Meet Quincy, the four-legged mould detector

Canada’s first mould-detecting dog is saving building owners from a fog of plast
Oct. 25, 2003. 01:00 AM


er dust.

“Before, we would have had to put a whole room under containment and then physically open up walls to see where the problem is,” says Frank Haverkate of indoor environmental testing company, Haverkate and Associates.

Now, Quincy just sits and points at the mouldy spot.

Because dogs have such sensitive noses, they have long been put to work detecting things such as bombs and drugs. Mould may be less exciting but its effects can be devastating. Haverkate, a certified microbial investigator, says Quincy can pinpoint the mould down to a square foot area within walls, floorboards and ceilings.

The 2-year-old yellow Lab is trained to seek out mould and to alert Haverkate by sitting when she finds something. When she sits, Haverkate says, “show me” and Quincy points her nose to the exact location of the mould.

“If she’s not able to point her nose right at the spot, if she seems a little confused where it is, it’s usually in the ceiling area,” Haverkate says.

At that point they go upstairs, where Quincy often finds the spot through the floorboards.

Though she has been working with him for only a month, Haverkate’s job is already easier. The conventional methods of mould detection, including visual inspections and hand-held equipment, can’t tell exactly where the mould is, he says.

Haverkate said customers’ reactions to Quincy have been very positive. “A lot of people can’t believe that there’s such a thing, that there’s a mould detection dog.”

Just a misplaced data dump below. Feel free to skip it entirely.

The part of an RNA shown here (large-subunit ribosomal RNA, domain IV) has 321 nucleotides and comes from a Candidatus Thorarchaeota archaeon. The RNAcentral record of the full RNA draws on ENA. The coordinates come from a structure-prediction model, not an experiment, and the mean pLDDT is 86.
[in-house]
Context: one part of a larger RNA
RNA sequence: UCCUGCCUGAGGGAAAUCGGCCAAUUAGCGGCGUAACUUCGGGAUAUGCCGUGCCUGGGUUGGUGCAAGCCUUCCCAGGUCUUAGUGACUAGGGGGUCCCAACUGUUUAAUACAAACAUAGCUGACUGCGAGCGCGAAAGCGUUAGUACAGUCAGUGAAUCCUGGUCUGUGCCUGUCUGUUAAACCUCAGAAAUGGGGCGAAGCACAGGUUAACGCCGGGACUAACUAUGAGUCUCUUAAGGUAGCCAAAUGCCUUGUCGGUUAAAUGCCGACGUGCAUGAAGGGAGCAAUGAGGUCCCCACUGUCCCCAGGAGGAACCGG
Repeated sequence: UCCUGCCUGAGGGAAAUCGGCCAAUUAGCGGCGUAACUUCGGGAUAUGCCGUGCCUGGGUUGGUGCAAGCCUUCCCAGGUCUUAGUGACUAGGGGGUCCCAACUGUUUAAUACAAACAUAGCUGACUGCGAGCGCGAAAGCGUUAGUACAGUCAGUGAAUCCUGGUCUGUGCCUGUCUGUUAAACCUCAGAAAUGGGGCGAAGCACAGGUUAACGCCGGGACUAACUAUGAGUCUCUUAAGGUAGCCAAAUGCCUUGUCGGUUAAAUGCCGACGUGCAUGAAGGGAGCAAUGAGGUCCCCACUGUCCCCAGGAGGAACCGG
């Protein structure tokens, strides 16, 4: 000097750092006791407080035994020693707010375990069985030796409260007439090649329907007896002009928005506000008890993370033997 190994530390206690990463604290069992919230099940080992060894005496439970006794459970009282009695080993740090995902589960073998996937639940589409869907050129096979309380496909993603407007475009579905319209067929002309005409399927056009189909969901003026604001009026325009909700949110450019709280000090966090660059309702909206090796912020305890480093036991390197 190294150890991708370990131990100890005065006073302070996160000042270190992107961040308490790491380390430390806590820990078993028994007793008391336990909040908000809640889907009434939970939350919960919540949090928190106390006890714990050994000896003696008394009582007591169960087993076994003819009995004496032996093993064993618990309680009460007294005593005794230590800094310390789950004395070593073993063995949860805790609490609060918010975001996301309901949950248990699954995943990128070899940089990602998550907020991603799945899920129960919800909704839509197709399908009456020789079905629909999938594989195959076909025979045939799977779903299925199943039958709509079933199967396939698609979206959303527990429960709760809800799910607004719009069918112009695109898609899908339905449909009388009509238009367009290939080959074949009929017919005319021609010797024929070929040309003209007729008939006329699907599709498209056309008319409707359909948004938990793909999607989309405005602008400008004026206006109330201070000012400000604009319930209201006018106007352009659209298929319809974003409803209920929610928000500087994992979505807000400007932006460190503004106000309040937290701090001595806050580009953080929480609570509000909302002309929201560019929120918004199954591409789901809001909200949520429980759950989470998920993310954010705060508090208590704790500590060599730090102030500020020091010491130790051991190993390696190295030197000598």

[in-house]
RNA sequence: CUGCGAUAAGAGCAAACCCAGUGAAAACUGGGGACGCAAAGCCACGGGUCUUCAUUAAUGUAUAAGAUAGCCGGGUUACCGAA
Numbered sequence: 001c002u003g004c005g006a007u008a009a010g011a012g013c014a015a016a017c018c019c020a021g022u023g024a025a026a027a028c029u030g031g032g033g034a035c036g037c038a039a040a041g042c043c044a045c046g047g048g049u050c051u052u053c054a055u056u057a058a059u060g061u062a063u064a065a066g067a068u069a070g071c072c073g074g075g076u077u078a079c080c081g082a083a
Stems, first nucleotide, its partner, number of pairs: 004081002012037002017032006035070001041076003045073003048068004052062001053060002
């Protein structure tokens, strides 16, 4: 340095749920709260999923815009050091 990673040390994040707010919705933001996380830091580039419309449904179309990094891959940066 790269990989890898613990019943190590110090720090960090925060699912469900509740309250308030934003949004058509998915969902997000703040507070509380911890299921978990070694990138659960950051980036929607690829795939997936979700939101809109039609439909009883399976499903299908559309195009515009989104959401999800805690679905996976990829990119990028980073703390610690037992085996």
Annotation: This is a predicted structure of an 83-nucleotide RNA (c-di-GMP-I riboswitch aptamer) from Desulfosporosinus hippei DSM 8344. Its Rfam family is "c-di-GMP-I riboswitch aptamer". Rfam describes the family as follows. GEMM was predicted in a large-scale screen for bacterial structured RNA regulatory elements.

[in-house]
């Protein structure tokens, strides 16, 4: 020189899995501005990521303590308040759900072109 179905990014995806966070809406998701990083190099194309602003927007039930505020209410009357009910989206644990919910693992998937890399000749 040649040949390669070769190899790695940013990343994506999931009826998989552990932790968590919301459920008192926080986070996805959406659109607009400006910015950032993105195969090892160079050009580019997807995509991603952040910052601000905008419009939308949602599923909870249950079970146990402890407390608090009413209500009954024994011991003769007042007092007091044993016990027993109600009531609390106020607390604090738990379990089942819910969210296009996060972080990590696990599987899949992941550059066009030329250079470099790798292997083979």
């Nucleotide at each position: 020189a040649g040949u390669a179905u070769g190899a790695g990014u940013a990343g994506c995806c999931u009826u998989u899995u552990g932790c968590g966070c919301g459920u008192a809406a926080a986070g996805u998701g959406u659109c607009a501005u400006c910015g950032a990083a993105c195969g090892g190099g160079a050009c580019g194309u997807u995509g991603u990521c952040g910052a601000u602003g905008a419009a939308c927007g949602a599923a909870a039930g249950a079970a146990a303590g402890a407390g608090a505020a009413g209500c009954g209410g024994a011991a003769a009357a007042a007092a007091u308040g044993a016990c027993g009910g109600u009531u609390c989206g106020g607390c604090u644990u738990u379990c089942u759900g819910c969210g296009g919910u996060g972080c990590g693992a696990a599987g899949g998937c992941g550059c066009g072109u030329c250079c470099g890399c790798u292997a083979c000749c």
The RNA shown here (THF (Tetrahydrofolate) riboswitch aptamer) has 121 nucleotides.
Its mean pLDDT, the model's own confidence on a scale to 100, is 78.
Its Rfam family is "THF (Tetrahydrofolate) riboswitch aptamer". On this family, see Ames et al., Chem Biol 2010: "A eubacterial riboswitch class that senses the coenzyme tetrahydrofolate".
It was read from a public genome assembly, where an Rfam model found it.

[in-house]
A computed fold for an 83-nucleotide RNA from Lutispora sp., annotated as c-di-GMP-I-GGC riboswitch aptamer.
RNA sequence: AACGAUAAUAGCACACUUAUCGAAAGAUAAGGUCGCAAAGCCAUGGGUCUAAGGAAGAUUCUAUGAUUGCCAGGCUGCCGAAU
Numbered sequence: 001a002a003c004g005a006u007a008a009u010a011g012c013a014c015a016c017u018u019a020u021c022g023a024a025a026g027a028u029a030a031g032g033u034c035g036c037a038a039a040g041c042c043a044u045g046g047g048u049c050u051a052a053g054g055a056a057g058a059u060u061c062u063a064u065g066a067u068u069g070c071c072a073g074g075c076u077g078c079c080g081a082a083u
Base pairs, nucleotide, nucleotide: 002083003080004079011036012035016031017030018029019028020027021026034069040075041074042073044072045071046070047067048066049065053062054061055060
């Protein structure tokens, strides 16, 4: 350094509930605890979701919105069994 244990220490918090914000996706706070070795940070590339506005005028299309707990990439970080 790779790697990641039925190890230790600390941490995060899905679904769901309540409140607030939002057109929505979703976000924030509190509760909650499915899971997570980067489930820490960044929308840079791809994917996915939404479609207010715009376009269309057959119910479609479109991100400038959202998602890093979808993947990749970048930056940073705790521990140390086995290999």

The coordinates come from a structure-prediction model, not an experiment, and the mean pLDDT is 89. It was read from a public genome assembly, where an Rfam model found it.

When he explains that Quincy was trained at a facility for arson and bomb dogs, most people understand a little better.

Quincy was trained at the Florida Canine Academy by owner and certified master trainer Bill Whitstine. He says the dogs’ capacity for discrimination is impressive. “They’re able to sniff through all the other odours and only look for (mould).”

The dogs train seven days a week for three to four months, Whitstine says. He gets most dogs from the humane society.

A mould dog from the Florida Canine Academy costs about $19,000, which includes training the owners. “The people are much harder (to train) than the dogs,” Whitstine says.

The dogs think of it as a game, he says. “They think we’ve hidden something in there and they go in to look for it.”

Haverkate and Associates charges from $600 for an assessment to $1,500 for a more thorough inspection (including lab testing and Quincy’s search).

What does Quincy get for her efforts? Doggy treats. “That’s what she’s working for, that’s her paycheque,” Haverkate says.

As for risks to Quincy, Whitstine says he did a five-year study with Auburn University in Alabama that found that dogs have an amazing ability to purge toxins from their nasal passages. Still, Haverkate doesn’t take any chances with Quincy.

“The dog comes in last and I use my equipment first. If I have to use a respirator, the dog doesn’t come in, period.”

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